Last week, I stayed overnight at my parents’ house in Milaca. The next morning, I woke up, and feeling exhausted from a lack of sleep the night before, went downstairs into the kitchen to make a cup of coffee. I turned on the Keurig, and immediately the digital display flashed the message: NOT READY. To which I replied, out loud, “Me, neither!”
This was the day after my dear mother suddenly passed away at home, due to a cardiac arrest. She was 72, but enjoying relatively good health. She had a few medical issues, but they were well managed by her doctors. It came as a shock to me and all of my family. I actually called her that afternoon, trying to make plans to pay a visit before the summer was over; little did I know we would be visiting Milaca for an entirely different reason. Still, it brought me comfort that I was able to speak to her on the same day, right before this happened.
“Not ready” is what I am sure everyone says when they lose a loved one; even after a long battle with an illness, it is still hard to picture life going forward and fill the void left behind. Vicki was the matriarch of our family, she was the one planning our holiday gatherings with the input of her three children; she also planned vacations and road trips for her and Dad in their retirement. She was still active in book club, bridge club, and her church up until the very end, which is truly a blessing–but that void is even more keenly sensed by those left behind. She lived a very full life, but we were simply not prepared for the abrupt ending.
Vicki was always fearful of developing dementia, given our family history of Alzheimer’s, and was worried she’d need a long stay in a nursing home. As it turned out, nothing could be further from the truth. She went suddenly and painlessly, from her favorite recliner in the living room to the glory of heaven above. What I wouldn’t give to have that kind of ending for her, but many years down the road. We recently had conversations about Mom and Dad moving in with us when the time came. Instead, the planning shifted to the memorial service, and what will follow. I am thankful to have Phil, my sister Lisa, and my brother Tony helping with these decisions and providing such strong support. We are all grieving, but the love and the family bond is sustaining us, which comes directly from Vicki’s legacy. Faith and family were her top priorities, and she truly held the ten of us together, including our spouses and her two grandchildren. It’s a direct result of this bond that we are coping so well. That, and knowing she is with Jesus.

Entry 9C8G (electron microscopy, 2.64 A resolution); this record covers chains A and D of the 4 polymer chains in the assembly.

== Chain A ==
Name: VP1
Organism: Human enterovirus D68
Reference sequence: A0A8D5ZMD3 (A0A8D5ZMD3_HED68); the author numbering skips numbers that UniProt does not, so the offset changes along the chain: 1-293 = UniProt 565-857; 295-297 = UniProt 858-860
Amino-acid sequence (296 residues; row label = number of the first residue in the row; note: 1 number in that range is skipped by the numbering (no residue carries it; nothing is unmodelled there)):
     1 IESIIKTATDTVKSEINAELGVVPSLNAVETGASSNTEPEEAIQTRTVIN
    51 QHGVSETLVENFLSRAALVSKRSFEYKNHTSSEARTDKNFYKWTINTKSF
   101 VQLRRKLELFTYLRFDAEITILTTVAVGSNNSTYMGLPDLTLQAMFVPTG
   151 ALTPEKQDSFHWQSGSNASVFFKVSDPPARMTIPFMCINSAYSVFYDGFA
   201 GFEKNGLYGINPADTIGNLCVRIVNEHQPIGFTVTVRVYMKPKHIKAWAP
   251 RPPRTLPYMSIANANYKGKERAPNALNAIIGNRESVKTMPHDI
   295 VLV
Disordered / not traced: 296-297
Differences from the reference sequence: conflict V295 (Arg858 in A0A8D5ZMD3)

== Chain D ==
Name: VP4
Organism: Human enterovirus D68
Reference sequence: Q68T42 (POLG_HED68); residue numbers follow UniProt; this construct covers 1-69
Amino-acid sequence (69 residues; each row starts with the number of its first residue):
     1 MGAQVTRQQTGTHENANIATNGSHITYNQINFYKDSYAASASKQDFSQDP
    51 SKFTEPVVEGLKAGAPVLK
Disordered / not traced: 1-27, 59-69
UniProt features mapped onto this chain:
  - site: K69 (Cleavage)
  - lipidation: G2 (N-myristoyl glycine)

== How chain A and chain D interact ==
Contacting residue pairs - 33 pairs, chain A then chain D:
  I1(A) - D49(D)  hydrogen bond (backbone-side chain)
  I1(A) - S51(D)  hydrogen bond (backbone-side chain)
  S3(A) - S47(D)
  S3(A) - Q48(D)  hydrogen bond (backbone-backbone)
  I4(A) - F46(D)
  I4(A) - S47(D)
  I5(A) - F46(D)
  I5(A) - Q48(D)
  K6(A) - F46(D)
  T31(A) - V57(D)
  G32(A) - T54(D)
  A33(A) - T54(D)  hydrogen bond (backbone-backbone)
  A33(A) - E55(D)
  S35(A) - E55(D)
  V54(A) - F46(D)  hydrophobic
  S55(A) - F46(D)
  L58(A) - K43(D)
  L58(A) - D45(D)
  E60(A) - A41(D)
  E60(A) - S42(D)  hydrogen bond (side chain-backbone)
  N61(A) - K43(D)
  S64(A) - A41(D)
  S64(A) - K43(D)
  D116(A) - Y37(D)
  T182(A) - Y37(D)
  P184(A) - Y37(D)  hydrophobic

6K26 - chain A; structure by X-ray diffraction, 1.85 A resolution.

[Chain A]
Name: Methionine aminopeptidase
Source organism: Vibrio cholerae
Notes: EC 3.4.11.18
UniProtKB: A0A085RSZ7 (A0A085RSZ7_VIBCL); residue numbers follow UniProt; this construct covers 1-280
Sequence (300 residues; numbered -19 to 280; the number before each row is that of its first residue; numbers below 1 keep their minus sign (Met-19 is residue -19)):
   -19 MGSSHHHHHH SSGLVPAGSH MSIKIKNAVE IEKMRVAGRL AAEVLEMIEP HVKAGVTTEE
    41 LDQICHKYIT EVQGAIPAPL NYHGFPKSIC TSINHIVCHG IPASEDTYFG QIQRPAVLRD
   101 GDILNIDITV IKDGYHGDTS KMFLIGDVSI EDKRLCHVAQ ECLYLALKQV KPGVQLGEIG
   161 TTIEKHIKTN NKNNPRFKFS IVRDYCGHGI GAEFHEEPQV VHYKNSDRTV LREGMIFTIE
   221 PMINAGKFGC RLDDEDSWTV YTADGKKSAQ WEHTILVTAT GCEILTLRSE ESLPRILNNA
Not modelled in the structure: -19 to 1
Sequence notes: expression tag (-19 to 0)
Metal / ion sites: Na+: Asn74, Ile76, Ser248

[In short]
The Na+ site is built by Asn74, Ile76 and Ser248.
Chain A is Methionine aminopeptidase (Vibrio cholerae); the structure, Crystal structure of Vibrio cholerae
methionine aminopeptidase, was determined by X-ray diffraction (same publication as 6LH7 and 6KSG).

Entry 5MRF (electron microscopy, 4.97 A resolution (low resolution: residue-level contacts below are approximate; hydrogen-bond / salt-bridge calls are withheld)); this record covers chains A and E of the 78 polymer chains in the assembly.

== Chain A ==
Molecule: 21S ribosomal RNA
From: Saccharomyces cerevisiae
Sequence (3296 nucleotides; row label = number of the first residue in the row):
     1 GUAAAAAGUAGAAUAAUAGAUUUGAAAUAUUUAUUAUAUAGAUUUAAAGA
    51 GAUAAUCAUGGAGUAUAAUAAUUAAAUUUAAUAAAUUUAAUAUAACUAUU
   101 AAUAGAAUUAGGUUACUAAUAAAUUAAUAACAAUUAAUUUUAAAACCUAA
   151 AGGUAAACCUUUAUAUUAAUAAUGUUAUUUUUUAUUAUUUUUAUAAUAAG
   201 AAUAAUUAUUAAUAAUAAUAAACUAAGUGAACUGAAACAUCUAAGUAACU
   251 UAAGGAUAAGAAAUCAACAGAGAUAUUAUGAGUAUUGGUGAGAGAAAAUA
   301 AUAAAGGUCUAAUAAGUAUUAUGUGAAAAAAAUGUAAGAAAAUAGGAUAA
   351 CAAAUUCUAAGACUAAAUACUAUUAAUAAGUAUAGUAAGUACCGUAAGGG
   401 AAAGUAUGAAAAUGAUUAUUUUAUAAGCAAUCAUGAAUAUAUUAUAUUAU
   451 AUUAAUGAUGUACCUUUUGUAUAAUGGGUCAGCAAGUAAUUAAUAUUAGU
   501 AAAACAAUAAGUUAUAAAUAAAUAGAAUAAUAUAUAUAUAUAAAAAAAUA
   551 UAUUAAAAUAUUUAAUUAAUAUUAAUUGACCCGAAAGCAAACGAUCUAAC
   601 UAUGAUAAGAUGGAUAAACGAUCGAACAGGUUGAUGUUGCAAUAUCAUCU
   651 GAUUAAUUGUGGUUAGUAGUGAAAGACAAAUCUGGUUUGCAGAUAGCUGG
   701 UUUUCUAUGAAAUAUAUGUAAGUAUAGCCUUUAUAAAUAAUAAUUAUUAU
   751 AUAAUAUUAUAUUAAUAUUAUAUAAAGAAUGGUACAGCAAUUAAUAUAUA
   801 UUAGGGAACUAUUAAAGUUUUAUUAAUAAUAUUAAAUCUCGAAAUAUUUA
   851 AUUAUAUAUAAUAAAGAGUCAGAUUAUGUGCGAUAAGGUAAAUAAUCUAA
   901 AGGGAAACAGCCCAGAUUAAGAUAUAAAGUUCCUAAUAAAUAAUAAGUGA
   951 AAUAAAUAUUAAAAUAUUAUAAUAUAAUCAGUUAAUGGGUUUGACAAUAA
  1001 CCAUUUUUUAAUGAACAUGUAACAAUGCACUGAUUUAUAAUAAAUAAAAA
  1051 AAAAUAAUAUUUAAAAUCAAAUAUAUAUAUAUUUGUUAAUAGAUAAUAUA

Last weekend, interspersed with waves of grief and random intermittent crying, the nine of us remaining still had pockets of joy. We played a round of bridge, with my sister in law Kasey as the fourth player, and my brother in law Joe played games with my teenagers Sam and Lydia. I heard peals of laughter coming from the family room upstairs as they attempted to learn a new interactive game. We enjoyed many meals together, and shared stories and memories. All of this because that’s what Mom would have wanted; for us to connect and stay close, despite her absence.
Moving forward will not be easy, as I am sure anyone who has lost their Mom can relate; it is likely something you never get over and never stop thinking about. For those left behind, another life lesson is to cherish the times we do have with our friends and family, and to make the most of it. Every day is a gift; we simply do not know what the future holds. And while I believe Mom’s passing is God’s timing, I have still echoed this phrase in my mind time and again since that Saturday morning: